Then, with a list of available apartments in hand and the numbers for their mocklers, we set out. After having my senses rocked with more pink, purple, sparkly, and neon walls than I ever thought I would see in my life, we came upon the mockler “gang.” Again, imagine with me: 3 burly men who look like the “bad guy” lackeys from an action movie. All have black leather jackets, all are smoking a cigarette a second, and all have gold chains hanging down their hairy chests that are bursting through barely-buttoned shirts.  After our translator exchanged a few words with these men, we were told, “Erm. Better leave.” Erm. Yeah, no problem!

Ready to call it quits, our translator convinced us to take a look at one final apartment.  This mockler was… well, imagine a slightly smaller, slightly rounder Robert De Niro, wearing a flat cap and a baggy suit. Very quietly and shyly, he led us up 3 flights of stairs. We relaxed. The door was opened and we were led into a calm, lightly-colored apartment with lots of windows and the sound of children’s laughter in the courtyard beneath. Cha-ching! Sold! (Well, not literally, but definitely at heart!)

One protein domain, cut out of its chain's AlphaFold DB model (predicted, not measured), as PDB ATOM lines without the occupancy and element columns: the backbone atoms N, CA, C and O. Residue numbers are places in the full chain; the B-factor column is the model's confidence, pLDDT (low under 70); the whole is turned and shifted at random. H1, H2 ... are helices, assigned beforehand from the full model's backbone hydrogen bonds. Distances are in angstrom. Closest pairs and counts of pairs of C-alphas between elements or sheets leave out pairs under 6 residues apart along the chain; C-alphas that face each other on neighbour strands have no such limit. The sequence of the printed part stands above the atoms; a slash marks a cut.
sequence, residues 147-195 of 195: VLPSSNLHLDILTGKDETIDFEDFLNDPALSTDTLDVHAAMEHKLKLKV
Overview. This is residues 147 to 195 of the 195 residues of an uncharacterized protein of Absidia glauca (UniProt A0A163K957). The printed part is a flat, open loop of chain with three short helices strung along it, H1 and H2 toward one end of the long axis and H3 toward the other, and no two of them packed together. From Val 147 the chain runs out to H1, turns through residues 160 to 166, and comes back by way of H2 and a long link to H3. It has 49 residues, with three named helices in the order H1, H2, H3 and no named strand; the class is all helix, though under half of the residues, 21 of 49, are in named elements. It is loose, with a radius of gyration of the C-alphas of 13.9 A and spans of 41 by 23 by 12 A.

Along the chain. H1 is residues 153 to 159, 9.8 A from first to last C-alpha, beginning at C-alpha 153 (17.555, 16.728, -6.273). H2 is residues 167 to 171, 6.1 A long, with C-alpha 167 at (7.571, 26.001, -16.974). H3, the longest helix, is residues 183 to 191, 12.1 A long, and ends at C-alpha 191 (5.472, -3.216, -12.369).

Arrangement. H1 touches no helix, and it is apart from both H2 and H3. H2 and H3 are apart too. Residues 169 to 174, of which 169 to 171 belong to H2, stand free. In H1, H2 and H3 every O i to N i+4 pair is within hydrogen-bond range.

And now, my friends, you too have met the Mocklers.

our “almost” home

In August, we will be moving to an area of Central Asia, located along the ancient Silk Road.  We recently had the opportunity to spend 2 weeks taking in as much of the country as we could. And while we are thrilled for this new adventure, this short trip provided amazement, laughter, and a few of the scariest moments of my life!

Here is a string of notes, made along the way… but, be forewarned, if you have any aversion to run-on sentences, I’d advise skipping to the gallery of photos below.